What an insightful question!
The dead king in Shakespeare's Hamlet, is Hamlet's father, Old Hamlet. (This is the Ghost; he appears repeatedly, urging Hamlet to avenge his murder by Claudius.)
The unresolved hierarchy refers to the Elizabethan's belief in the Chain of Being. This was something that placed all things on earth in a specific order, like a caste system. God was at the top, then probably angels, and then the King, followed thereafter by other nobles, commoners, peasants, and even inanimate objects. The rose is at the top of its chain, the lion is at the op of its chain, and gold is above all other metals.
When a king was murdered (as is the case with Old Hamlet, and even Duncan in Macbeth) there was a disruption to the order of the universe. This caused strange things to occur. In Hamlet, the Ghost appears. In Macbeth, there are earthquakes, an eclipse, and unusual behavior within the animal kingdom.
The Elizabethans believed that order would not be restored until the rightful king was on the throne, as God ordained who should be king. In essence, it was a sin against God for a human to remove a king from the throne: only God could do this. (This idea still existed in the time of King George who saw himself as a monarch by "divine right," ordained by God.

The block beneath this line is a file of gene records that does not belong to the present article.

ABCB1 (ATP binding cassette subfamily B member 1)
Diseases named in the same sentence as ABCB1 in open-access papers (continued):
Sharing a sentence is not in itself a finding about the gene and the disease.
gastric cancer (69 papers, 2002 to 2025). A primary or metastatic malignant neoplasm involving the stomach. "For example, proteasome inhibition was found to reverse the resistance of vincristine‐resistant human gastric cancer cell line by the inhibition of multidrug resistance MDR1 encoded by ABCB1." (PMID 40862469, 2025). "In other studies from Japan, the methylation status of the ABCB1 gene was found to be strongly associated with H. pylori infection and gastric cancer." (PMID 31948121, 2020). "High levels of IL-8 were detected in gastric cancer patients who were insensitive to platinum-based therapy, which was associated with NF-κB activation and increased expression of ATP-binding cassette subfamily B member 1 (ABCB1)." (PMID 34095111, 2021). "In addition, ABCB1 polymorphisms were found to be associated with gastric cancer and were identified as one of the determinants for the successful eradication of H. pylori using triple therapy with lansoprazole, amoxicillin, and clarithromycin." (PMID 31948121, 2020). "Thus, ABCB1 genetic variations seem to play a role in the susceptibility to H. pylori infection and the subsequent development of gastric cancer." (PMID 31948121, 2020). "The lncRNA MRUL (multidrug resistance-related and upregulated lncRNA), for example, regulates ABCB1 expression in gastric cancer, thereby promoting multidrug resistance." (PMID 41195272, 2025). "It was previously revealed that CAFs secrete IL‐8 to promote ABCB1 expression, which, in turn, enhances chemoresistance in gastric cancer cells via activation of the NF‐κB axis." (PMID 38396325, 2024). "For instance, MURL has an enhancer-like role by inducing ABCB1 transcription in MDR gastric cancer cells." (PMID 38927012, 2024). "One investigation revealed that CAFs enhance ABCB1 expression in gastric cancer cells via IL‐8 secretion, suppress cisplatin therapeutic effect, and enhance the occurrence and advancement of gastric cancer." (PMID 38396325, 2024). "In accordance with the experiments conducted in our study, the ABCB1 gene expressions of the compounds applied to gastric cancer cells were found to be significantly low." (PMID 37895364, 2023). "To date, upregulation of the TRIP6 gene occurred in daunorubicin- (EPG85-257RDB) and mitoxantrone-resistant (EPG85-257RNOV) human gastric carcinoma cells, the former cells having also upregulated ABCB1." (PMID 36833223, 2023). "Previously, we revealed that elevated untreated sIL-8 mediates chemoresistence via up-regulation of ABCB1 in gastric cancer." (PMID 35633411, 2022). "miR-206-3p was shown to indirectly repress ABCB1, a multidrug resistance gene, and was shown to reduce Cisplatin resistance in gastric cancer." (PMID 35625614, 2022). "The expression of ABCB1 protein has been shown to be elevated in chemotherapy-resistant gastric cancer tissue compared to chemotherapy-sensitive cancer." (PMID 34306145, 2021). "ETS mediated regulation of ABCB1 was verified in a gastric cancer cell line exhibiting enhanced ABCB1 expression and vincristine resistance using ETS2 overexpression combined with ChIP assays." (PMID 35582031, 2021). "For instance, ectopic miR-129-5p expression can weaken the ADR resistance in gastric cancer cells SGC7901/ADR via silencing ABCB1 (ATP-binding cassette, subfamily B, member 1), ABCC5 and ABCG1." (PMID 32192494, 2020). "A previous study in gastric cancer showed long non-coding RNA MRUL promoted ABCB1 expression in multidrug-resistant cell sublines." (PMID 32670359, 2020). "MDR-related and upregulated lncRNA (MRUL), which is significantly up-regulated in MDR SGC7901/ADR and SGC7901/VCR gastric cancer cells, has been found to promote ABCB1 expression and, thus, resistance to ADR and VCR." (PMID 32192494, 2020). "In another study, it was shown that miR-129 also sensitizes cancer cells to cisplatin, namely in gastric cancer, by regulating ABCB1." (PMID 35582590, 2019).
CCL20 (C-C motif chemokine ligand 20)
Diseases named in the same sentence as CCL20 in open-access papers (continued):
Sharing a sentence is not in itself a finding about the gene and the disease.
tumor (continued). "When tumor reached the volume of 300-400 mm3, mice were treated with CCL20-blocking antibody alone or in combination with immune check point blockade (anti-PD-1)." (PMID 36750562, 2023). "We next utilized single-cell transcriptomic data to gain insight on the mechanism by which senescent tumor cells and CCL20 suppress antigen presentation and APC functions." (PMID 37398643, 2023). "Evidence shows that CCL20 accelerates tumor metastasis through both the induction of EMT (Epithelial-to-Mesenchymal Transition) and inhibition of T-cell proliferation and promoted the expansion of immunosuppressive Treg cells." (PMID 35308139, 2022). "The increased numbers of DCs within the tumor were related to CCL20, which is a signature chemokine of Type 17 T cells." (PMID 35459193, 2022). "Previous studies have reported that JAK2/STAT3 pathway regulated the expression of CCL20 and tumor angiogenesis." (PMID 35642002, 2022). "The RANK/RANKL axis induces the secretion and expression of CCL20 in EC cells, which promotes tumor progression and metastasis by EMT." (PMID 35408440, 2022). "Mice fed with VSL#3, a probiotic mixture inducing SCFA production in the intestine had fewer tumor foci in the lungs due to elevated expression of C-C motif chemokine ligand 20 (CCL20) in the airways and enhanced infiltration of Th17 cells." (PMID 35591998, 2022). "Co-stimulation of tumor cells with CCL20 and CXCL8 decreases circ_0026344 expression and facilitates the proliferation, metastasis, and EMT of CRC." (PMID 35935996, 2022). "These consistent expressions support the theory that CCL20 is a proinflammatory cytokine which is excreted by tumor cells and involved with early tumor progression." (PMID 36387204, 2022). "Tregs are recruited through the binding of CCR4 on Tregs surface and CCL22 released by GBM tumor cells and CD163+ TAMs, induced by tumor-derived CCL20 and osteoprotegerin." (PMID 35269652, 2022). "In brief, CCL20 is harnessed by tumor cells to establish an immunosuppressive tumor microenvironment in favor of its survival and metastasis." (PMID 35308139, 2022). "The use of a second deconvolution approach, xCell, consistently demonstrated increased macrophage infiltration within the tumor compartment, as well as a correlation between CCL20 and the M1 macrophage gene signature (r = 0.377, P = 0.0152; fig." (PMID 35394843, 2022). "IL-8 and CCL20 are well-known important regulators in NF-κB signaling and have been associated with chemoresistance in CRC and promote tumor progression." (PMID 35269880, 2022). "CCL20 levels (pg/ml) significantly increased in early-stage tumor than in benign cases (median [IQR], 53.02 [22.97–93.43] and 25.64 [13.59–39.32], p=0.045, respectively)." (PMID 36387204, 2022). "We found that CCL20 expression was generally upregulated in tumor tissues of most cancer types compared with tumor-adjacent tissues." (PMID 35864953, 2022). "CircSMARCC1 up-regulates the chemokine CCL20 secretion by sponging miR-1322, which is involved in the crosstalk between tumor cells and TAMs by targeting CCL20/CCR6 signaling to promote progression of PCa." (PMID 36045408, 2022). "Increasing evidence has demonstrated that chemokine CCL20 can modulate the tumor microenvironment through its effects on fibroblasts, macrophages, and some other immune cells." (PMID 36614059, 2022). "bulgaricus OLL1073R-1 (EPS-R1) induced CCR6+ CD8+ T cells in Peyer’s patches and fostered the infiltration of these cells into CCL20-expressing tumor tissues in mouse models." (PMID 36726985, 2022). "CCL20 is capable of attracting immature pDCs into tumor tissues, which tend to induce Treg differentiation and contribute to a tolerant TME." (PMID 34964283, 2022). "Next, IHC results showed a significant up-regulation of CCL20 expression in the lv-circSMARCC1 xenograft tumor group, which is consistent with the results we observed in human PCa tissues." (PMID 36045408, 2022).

There's a reason you're having trouble figuring out how to answer the question: it's worded poorly. The use of the "Why" here does go back--if it goes back to anything--to Shakespeare's motivation for writing the play he wrote. Or, interpreting it differently, one could say the answer to the question is: Because Shakespeare wrote it that way.
Neither of these interpretations is probably what your teacher is after, however. What he/she probably wants to know is why might the play be classified as such, or why might one read the play and say that it is about a dead king and an unresolved monarchy.
One might say this because the murder of King Hamlet, as told to Hamlet by the Ghost, serves as the catalyst for the drama. This murder, then, leaves the Danish monarchy unresolved. This is a somewhat simplistic view of the play, but it does sum up the play. The murder of the king leads to Hamlet's need to avenge his father and return the throne to a legitimate monarch, a monarch worthy of the throne.
In a stripped down way, this does state what the play is about. There is much more to it, of course, but in a broad fashion, the play is about a dead king and an unresolved monarchy.